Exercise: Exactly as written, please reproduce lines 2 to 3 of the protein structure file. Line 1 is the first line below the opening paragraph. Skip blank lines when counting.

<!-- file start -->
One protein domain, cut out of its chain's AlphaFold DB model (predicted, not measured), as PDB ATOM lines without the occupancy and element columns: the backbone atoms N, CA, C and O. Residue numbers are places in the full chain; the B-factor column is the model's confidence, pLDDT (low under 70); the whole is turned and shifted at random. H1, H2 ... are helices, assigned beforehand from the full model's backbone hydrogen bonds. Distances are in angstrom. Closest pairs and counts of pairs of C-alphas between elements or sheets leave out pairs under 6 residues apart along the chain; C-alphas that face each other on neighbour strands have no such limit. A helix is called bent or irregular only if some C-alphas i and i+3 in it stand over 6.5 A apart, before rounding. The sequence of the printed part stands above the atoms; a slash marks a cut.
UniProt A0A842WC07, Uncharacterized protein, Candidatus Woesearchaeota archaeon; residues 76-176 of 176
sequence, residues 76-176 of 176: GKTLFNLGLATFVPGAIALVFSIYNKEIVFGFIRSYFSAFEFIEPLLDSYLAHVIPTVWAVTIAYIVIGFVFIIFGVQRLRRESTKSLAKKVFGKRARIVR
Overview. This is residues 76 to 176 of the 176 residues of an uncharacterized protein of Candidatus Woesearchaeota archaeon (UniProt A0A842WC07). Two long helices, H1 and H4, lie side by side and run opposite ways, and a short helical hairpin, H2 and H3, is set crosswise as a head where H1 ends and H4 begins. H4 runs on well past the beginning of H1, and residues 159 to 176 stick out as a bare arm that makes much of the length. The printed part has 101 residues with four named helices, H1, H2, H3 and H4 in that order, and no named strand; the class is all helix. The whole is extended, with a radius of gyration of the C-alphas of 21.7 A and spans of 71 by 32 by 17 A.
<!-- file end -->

sequence, residues 76-176 of 176: GKTLFNLGLATFVPGAIALVFSIYNKEIVFGFIRSYFSAFEFIEPLLDSYLAHVIPTVWAVTIAYIVIGFVFIIFGVQRLRRESTKSLAKKVFGKRARIVR
Overview. This is residues 76 to 176 of the 176 residues of an uncharacterized protein of Candidatus Woesearchaeota archaeon (UniProt A0A842WC07). Two long helices, H1 and H4, lie side by side and run opposite ways, and a short helical hairpin, H2 and H3, is set crosswise as a head where H1 ends and H4 begins. H4 runs on well past the beginning of H1, and residues 159 to 176 stick out as a bare arm that makes much of the length. The printed part has 101 residues with four named helices, H1, H2, H3 and H4 in that order, and no named strand; the class is all helix. The whole is extended, with a radius of gyration of the C-alphas of 21.7 A and spans of 71 by 32 by 17 A.